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U. sees BIAP and AIP applicant increase

Monday, March 30, 2009

The Career Development Center saw a 30 percent increase in the number of applicants for the Brown Internship Award Program and the Aided Internship Award Program this year.

William Bordac, communications and public relations officer for the CDC, said the center received 235 total applications this year. While the CDC had anticipated an increase as a result of the troubled economic climate, the total count was surprising, Bordac said.

According to Bordac, the CDC expects to award 50 students through BIAP this year in order to meet the increased demand. Last year only 41 BIAP awards, which are sponsored by third-party donors, were given out.

The number of AIP awards, however, will remain steady at 25 because Brown funds them directly. Due to the budget crisis, the University was unable to provide for an increase this year.

Bordac said one of the reasons for the jump in applications this year was the increase in unpaid – as opposed to paid – internships, resulting in more students looking for funding assistance.

Finding and securing internships this year while working with the BIAP timeline presented a challenge for some applicants. Anna Newby ’10 chose not to apply for BIAP primarily because of the mid-March deadline, which she thought was too early for many competitive and prestigious internship response deadlines. Because the BIAP and AIP awards are non-transferable, applicants must commit to one internship without the flexibility of having funding for others.

“I feel like this is an annual struggle for students,” Newby said.

Newby applied for a variety of Middle Eastern policy internships – including positions with think tanks, non-profits and policy study institutes – most of which are unpaid. She said it is unlikely she will be able to accept an unpaid job without supplemental financial support from the organization or a reduced-hours schedule that would allow her to take a part-time job as well.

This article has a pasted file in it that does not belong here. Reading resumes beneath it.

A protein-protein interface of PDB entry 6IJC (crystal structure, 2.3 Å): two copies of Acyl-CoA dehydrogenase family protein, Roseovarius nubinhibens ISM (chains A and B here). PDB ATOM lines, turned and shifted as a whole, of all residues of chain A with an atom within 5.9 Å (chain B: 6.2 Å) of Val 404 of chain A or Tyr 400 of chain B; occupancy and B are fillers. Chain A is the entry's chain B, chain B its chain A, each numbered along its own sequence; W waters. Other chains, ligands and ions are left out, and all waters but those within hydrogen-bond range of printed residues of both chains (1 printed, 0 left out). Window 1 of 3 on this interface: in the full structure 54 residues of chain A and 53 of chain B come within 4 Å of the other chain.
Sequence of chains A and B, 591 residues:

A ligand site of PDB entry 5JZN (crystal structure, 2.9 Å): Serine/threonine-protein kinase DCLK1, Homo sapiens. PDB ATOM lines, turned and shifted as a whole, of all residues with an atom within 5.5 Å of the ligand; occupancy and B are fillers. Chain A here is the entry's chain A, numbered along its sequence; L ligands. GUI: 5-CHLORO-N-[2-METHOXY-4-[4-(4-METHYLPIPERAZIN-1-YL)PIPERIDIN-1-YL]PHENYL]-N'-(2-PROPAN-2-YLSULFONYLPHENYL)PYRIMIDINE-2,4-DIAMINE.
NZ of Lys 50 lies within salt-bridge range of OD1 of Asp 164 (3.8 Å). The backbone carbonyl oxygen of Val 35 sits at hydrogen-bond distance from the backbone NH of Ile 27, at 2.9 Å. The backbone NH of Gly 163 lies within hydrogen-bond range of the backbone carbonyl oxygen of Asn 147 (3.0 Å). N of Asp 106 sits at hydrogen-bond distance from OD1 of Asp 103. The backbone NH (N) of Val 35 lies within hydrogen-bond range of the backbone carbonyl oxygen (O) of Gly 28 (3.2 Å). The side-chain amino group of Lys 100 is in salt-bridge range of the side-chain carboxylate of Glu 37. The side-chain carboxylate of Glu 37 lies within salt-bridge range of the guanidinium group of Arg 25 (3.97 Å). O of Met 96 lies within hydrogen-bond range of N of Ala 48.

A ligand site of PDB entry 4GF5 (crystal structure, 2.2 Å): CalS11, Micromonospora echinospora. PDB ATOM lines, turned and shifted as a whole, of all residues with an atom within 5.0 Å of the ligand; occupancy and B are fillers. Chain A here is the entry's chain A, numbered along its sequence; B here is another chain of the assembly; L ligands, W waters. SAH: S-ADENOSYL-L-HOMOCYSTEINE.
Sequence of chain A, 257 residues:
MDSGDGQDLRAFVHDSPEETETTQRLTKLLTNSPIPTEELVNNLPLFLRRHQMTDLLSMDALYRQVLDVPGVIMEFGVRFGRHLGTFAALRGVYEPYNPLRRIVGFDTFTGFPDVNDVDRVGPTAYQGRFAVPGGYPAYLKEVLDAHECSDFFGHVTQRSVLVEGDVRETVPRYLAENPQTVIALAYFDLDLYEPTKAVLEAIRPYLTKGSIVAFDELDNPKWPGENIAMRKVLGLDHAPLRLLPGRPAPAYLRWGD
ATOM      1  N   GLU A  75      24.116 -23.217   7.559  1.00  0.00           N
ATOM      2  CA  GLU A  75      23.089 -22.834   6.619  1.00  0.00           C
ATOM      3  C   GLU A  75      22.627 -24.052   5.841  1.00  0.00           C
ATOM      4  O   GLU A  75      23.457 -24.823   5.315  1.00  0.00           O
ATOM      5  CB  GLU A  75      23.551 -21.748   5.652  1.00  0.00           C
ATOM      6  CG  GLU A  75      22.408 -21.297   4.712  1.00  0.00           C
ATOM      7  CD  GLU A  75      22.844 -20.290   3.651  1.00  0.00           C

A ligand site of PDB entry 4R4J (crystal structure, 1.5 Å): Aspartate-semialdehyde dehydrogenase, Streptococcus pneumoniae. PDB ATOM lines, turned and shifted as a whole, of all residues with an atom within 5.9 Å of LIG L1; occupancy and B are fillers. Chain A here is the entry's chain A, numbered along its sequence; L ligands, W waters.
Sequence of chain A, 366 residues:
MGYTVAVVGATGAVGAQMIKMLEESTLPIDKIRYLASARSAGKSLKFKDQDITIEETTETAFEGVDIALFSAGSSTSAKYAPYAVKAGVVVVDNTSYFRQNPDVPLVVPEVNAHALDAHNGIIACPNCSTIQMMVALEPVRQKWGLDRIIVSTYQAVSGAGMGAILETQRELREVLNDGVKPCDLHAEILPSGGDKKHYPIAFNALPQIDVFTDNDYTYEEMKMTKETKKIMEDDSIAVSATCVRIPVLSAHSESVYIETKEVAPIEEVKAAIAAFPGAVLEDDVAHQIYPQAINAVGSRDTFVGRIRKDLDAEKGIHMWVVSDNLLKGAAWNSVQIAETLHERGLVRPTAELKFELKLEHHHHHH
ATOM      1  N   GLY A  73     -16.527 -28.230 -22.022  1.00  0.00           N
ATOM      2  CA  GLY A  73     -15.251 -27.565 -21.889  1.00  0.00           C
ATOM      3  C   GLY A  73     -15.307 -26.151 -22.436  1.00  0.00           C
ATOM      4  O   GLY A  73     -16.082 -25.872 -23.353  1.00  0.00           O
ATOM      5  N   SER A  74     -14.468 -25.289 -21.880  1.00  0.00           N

She said her goal is to attain a paid internship, though she added that this might be an unrealistic expectation.

Ann Crawford-Roberts ’12 secured her internship over winter break and found the application process straightforward, though she said she knew others who could not solidify their plans in time and were deterred from applying.

“I knew people who weren’t secure enough and would find out too late,” Crawford-Roberts said.

Some students also think the CDC needs to advertise earlier in order to alert potential applicants and give them time to pull their plans together. Paula Kaufman ’10, who got an internship with a West Virginia health clinic, said she was frustrated with the late publicity.

“Putting out notice one or two months in advance is insufficient,” Kaufman said. “I would presume there were a lot of people who would’ve applied had they known earlier.”

Bordac said he hoped the rush to secure internships by the application deadline did not prevent people from applying, since applicants are allowed to submit a letter from their potential employers stating that they are being considered for a position, but do not yet have the internship secured. About one-third of applicants usually do not have their internships yet, he said, and this does not factor into the decision process.

“We give leeway,” Bordac said. “We’re very flexible and like to work with people.”

He said the CDC was looking into a variety of ways to help students in the future, including offering a workshop for the application process to aid future applicants. The CDC may also encourage students who complete internships to return to the office and share their experiences, Borac said.

While the BIAP and AIP deadlines have lapsed, the CDC is still working to find students internships and alternate funding sources. Bordac said the CDC is in the process of gathering information on internship opportunities from the Swearer Center and the Watson Institute for International Studies. Further, he said the CDC hopes the University will be able to increase funding for future AIP awards, thereby increasing the programs’ accessibility.

“The University is trying to raise the profile of internships and raise the profile of their importance, not just in career pursuits but academic as well,” Bordac said.

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